Take a look at your screen. Don’t be surprised if
this car looks familiar, coz what you’re gazing at is a spare-no-expense
recreation of the Mine’s Time Attack R34 from the popular Sony PS2 game, Gran
Skylines don’t get any more exotic than
And don’t think for a moment that this is merely a
styling replica of that famous Mine’s R34. Far from it. It’s only when you
discover the carbon fibre tailshaft, Alcon six-pot anchors and authentic Mine’s
built engine that you begin to understand how the owner has spent nearly
AUD$300,000 on this beast (including purchase price).
Let’s start off looking at the engine. The owner –
a good friend of Domenic of Autostyle Performance Cars – recognised there was no
one in Australia with the vast tuning experience to match the Japanese
company Mine’s. So there could be no stuffing around. The standard engine was
removed and sent to Japan with instructions to build it to the same specs as
the Time Attack car. A technical document detailing Australian fuel brews was
also sent to Japan so Mine’s could assemble and tune the engine to suit.
What’s inside the engine is a closely guarded
secret. But it’s obvious that pretty well everything has been replaced – it’s
kinda essential when the rev limiter is set to an amazing 10,500 rpm! The swept
capacity remains at 2.6 litres but a tremendous spread of torque has been
achieved with careful selection of hardware and tuning.
The turbo system comprises a pair of HKS GT25/30
ball-bearing turbochargers blowing into a huge front-mount ARC air-to-air
intercooler. Mandrel piping and Samco hoses are used for all induction routes.
Air is drawn through an ARC airbox which, interestingly, connects to a pair of
Mine’s modified airflow meters. On the opposite end of the combustion process,
gasses are channelled through a 3 ½ inch titanium exhaust that weighs almost
next to zero. The retail price, on the other hand, is a long way from that!
Mine’s tuned the engine using a custom modified
version of the standard ECU (with recalibrated airflow meter signals) and the
fuel system is stepped up with 600cc injectors, a Tommei rail, Sard pressure
regulator and a high-flow in-tank pump. It appears that the ignition remains
standard apart from spark plugs.
The engine’s health is protected by an
external oil cooler, ARC aluminium radiator and a large capacity oil catch can.
An optic of the engine bay reveals an array of overflow and filler bottles along
with an off-the-shelf ARC ram-air panel to force cooling air through the
Backing the Mine’s engine is, you guessed it, a
Mine’s driveline. A twin-plate carbon clutch channels torque through a six-speed
manual box with custom ratios (still with synchro engagement) and the diffs are
replaced with shorter ratio jobs with more aggressive lock-up characteristics. A
carbon fibre tailshaft is also installed. Domenic from Autostyle (who has driven
countless modified GT-Rs) says the shorter gearing and the top-notch engine
package delivers amazing throttle response and a progressive torque delivery –
it really makes the most of the 10,500 rev limiter.
With boost set to around 1.6 Bar using a HKS EVC,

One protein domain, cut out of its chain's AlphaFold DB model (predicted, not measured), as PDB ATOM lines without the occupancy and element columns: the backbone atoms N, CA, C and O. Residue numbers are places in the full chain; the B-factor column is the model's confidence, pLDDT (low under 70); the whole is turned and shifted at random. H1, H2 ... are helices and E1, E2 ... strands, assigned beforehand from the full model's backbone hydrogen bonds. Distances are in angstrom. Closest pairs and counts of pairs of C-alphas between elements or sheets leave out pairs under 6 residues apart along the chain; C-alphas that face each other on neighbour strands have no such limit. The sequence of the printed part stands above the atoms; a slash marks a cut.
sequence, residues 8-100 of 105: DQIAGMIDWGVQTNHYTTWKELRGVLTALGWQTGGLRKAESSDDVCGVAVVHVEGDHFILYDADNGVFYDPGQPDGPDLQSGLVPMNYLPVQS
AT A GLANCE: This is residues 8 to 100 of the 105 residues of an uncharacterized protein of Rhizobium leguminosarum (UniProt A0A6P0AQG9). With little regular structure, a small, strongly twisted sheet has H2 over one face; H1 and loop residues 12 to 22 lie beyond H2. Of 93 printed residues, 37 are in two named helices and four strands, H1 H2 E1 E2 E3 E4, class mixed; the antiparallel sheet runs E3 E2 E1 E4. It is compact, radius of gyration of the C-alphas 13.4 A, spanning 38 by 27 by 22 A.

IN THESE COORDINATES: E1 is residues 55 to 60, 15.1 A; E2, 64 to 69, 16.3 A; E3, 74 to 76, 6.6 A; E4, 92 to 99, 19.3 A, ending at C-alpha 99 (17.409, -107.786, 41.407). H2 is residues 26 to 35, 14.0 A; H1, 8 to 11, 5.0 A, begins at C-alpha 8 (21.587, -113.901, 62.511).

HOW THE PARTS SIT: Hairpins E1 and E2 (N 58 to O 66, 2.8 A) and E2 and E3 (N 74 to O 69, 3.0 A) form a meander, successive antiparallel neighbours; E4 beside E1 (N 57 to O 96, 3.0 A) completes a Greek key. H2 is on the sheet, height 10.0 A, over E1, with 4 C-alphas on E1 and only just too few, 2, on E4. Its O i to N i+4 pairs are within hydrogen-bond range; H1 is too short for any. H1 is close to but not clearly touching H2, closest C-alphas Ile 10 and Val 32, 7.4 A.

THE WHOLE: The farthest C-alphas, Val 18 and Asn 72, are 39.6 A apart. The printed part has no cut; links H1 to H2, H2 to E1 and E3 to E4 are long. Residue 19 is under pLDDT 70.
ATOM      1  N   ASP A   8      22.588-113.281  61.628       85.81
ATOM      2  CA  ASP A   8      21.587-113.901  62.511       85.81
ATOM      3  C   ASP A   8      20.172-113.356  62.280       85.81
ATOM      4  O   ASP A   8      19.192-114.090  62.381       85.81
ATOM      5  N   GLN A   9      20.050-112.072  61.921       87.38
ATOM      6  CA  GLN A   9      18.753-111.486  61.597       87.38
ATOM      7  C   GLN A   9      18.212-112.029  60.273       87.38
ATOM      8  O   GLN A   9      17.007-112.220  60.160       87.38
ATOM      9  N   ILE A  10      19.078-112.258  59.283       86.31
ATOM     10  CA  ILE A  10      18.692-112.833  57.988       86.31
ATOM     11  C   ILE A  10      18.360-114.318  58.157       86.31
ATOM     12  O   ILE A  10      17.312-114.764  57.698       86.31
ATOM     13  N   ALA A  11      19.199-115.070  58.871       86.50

the Mine’s built engine makes an easy 360kW at the wheels without pushing the
limits of pump fuel. Domenic admits there are more powerful GT-Rs out there, but
none come close to matching the response and rev-ability of this machine. It’s
the ultimate street/circuit setup.
And that brings us to the suspension
and brakes package.
Mine’s know a thing or two about making a GT-R
handle so they were enlisted to provide the same suspension setup as used on the
Time Attack car. The ride height, damper bump and rebound are adjustable as are
the tension rods and various other suspension arms. The chassis is also
strengthened with an array of titanium braces.
One of the only aspects of the car to receive
local modification is the brakes. You’d go a long way to improve the combination
of Alcon six-pot calipers and 365mm slotted front discs teamed with four-pot
calipers and slotted rear discs. Complete with braided lines and performance
pads, Dominic says these anchors cost the owner somewhere around AUD$8000...
The guards are filled by Japanese-sourced Enkei Racing wheels measuring 18 x 10.5 inches. These lightweight rims
wear 265mm Falken street legal slicks for track use and 285mm Dunlops for road
use. Apparently there are no problems with tyre clearance.
Still sounding every bit like a genuine
Time Attack car, isn’t it?!
The final touch – which is focussed on performance
as much as appearance – is the fitment of a Mine’s body kit. The car carries
carbon fibre mirrors, an ARC carbon fibre rear diffuser, modified front bar with
lower lip, side skirts and an adjustable rear wing. With an aero package like
this, we imagine there’s plenty of downforce and stability at high speed. A
Mine’s sticker kit completes the appearance.
Inside, the standard R34 GT-R V-spec II cabin is
improved with carbon fibre race seats, a Nismo steering wheel and gear knob, a
320 km/h and 11,000 rpm gauge cluster, shift light, improved audio system and
the EVC boost controller.
With almost 300 grand thrown at it, this R34
V-spec II is unquestionably one of the most desirable in Australia. It’s a dream
machine for anyone who’s picked up a PS2 controller. And now it’s a dream car
that – if you’ve got the right amount of money! – you can live for real. If
you’re a genuinely interested buyer, we suggest contacting Domenic from
Autostyle (see details below).
So put down that controller and pick up the keys
to the real thing!
Autostyle Performance Cars 0414 444
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